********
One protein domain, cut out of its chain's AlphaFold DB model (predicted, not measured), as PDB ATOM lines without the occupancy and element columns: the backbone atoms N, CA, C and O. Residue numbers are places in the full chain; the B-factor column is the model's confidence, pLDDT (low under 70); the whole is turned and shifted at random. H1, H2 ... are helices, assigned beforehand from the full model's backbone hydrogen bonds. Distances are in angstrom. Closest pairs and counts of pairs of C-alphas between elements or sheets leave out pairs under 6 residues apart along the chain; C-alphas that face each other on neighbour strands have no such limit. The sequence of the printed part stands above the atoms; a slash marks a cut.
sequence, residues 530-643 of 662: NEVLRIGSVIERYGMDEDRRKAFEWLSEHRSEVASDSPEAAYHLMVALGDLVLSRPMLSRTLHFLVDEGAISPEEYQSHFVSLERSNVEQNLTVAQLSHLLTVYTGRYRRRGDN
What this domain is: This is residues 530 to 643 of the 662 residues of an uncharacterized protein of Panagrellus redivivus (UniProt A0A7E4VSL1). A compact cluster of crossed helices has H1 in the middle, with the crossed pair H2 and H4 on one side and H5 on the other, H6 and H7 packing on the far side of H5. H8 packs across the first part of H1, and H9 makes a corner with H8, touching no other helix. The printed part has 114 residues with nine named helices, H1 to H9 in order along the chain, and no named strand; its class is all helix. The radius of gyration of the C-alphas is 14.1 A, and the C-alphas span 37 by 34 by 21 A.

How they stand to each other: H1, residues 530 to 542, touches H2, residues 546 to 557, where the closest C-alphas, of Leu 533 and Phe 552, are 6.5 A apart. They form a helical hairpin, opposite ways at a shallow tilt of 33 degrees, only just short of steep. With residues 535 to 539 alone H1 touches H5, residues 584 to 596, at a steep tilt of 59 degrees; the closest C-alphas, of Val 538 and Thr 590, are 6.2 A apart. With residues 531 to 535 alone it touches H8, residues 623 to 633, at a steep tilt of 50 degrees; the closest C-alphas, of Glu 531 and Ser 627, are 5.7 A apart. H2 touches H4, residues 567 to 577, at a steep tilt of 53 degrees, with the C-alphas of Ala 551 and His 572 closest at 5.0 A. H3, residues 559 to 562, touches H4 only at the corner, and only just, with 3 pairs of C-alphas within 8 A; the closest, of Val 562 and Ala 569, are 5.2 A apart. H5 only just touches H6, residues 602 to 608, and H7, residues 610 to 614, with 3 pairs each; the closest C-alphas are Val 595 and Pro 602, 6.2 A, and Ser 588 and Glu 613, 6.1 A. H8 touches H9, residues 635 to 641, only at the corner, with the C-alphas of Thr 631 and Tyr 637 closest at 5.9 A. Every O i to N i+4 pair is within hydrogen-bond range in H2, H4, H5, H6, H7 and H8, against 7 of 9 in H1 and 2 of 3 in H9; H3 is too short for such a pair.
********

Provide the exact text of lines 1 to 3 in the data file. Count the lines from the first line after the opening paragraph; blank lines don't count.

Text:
sequence, residues 530-643 of 662: NEVLRIGSVIERYGMDEDRRKAFEWLSEHRSEVASDSPEAAYHLMVALGDLVLSRPMLSRTLHFLVDEGAISPEEYQSHFVSLERSNVEQNLTVAQLSHLLTVYTGRYRRRGDN
What this domain is: This is residues 530 to 643 of the 662 residues of an uncharacterized protein of Panagrellus redivivus (UniProt A0A7E4VSL1). A compact cluster of crossed helices has H1 in the middle, with the crossed pair H2 and H4 on one side and H5 on the other, H6 and H7 packing on the far side of H5. H8 packs across the first part of H1, and H9 makes a corner with H8, touching no other helix. The printed part has 114 residues with nine named helices, H1 to H9 in order along the chain, and no named strand; its class is all helix. The radius of gyration of the C-alphas is 14.1 A, and the C-alphas span 37 by 34 by 21 A.

How they stand to each other: H1, residues 530 to 542, touches H2, residues 546 to 557, where the closest C-alphas, of Leu 533 and Phe 552, are 6.5 A apart. They form a helical hairpin, opposite ways at a shallow tilt of 33 degrees, only just short of steep. With residues 535 to 539 alone H1 touches H5, residues 584 to 596, at a steep tilt of 59 degrees; the closest C-alphas, of Val 538 and Thr 590, are 6.2 A apart. With residues 531 to 535 alone it touches H8, residues 623 to 633, at a steep tilt of 50 degrees; the closest C-alphas, of Glu 531 and Ser 627, are 5.7 A apart. H2 touches H4, residues 567 to 577, at a steep tilt of 53 degrees, with the C-alphas of Ala 551 and His 572 closest at 5.0 A. H3, residues 559 to 562, touches H4 only at the corner, and only just, with 3 pairs of C-alphas within 8 A; the closest, of Val 562 and Ala 569, are 5.2 A apart. H5 only just touches H6, residues 602 to 608, and H7, residues 610 to 614, with 3 pairs each; the closest C-alphas are Val 595 and Pro 602, 6.2 A, and Ser 588 and Glu 613, 6.1 A. H8 touches H9, residues 635 to 641, only at the corner, with the C-alphas of Thr 631 and Tyr 637 closest at 5.9 A. Every O i to N i+4 pair is within hydrogen-bond range in H2, H4, H5, H6, H7 and H8, against 7 of 9 in H1 and 2 of 3 in H9; H3 is too short for such a pair.